Last week, the Southern Poverty Law Center reported, FBI Smashes Alleged Radical-Right Terror Plot in Texas. It told the story of Robert James Talbot Jr, who seems to be a right wing nutjob. He was soliciting people via Facebook to recruit men “to restore America Pre-Constitutionally and look forward to stopping the Regime with action by bloodshed.” His rhetoric is all like that. For example, he wrote, “[W]e will send that white house worthless piece of dirt and his Muslim brotherhood a message they will never forget.” Charming stuff.
What’s bothersome, but hardly surprising, is that there is nothing very different from what he wrote than what one hears on right wing hate radio. He is talking about armed rebellion. But otherwise, it is filled with the same nonsense about the Muslim Brotherhood and how the current government—”Regime”—is invalid. And most of all, there is just a loony amount of anger.
It all reminds me of the end of Pulp Fiction, where Jules tells Pumpkin, “The truth is you’re the weak.” I see Talbot as the weak—a lost soul who doesn’t know what to think or to do. And he’s been marinating in a toxic stew of conspiracy theories and anger. What, in the end, are Rush Limbaugh and Michael Savage ranting about? If things really are as terrible as they say, is Talbot so wrong to think that revolution is the answer?
None of this is to apologize for Talbot. There is little doubt that he is a very bad guy. I can well imagine him torturing small animals as a child. But one doesn’t become a revolutionary in a vacuum. How long as a society are we going to allow the conservative rage machine to continue on? I’m not talking about laws here. I’m talking about making such rhetoric socially unacceptable.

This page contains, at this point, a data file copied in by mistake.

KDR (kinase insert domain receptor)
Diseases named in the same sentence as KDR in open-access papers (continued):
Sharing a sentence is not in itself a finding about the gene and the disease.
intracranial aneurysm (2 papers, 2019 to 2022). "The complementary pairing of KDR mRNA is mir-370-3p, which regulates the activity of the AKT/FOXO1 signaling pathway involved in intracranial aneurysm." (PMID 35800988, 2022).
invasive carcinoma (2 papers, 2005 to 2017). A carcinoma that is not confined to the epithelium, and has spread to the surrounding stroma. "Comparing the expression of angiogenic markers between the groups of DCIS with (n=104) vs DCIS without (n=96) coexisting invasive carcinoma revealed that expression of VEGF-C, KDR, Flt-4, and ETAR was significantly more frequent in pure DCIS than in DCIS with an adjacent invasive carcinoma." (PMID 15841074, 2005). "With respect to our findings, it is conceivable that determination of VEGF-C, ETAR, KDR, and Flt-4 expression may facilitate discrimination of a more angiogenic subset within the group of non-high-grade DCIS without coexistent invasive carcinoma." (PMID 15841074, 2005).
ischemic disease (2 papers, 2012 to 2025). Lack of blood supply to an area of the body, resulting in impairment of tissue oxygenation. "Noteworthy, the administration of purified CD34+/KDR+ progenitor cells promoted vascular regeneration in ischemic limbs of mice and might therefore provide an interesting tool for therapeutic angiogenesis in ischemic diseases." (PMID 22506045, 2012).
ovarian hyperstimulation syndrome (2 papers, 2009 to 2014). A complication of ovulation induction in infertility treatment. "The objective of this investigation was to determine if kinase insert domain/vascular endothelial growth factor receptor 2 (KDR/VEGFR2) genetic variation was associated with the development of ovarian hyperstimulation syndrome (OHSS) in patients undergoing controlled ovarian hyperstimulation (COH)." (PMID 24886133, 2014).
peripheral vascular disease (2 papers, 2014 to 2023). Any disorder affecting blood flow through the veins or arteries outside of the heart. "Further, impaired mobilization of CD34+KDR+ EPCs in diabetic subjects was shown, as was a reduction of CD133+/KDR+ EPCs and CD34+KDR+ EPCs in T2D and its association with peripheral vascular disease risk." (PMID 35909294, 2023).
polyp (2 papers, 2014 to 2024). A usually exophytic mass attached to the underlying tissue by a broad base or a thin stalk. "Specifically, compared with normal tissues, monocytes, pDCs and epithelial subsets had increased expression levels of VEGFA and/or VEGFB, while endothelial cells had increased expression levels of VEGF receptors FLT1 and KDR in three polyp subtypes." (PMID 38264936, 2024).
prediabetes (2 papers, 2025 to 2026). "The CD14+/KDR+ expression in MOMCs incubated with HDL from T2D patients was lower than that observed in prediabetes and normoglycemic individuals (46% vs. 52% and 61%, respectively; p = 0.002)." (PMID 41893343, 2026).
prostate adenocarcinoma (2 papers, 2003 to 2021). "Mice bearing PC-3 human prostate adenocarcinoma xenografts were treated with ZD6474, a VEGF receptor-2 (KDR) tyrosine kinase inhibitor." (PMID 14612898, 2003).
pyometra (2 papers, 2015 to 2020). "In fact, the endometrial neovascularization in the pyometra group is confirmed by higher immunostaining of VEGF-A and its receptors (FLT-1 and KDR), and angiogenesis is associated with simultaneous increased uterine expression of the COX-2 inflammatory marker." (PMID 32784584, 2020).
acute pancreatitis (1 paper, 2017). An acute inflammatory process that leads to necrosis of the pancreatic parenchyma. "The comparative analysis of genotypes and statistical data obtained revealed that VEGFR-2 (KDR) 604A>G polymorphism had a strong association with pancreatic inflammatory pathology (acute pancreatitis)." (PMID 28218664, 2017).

Two years ago, after Andrew Breitbart died, I wrote, Death as Public Good. In it, I criticized those liberals who said, “Sure, he published vile things and made society a worse place. But in person, he calmed down and was a nice guy.” That’s the problem. Look at Bill O’Reilly. He pays no social price for the venom he spews publicly. He’s still invited onto The Daily Show and accepted as a normal member of society. And when someone like Talbot goes on tilt, no one blames O’Reilly or the social system that created him.
Conservatives are fond of ranting about radicalization of Muslims. But every day on television, radio, and the internet, there are very loud voices radicalizing conservatives. And it is generally not mentioned. It is off limits because those doing the radicalizing are not clerics or politicians; they are celebrities making millions of dollars. O’Reilly claims he is just “playing a character.” And that’s why we all have to pretend that he’s a good man, whereas Talbot is supposedly just a bad apple. While it may be true that Talbot was born bad, the billion dollar right wing outrage machine made him worse.
There is another, and quite different, aspect of the story that bothers me. Talbot only managed to recruit three guys—all of them undercover agents. In this case, I’m glad they got him and that now he’s in a jail cell where he can’t hurt anyone. He could easily have become another nut with a gun murdering people at a shopping mall. But this is hardly a terror plot that was foiled. For example, the acts of terrorism Talbot was plotting depended upon the agents providing the tools—in this case C-4 explosives. This is what we see in almost all such cases. It would appear that potential terrorists are also quite incompetent.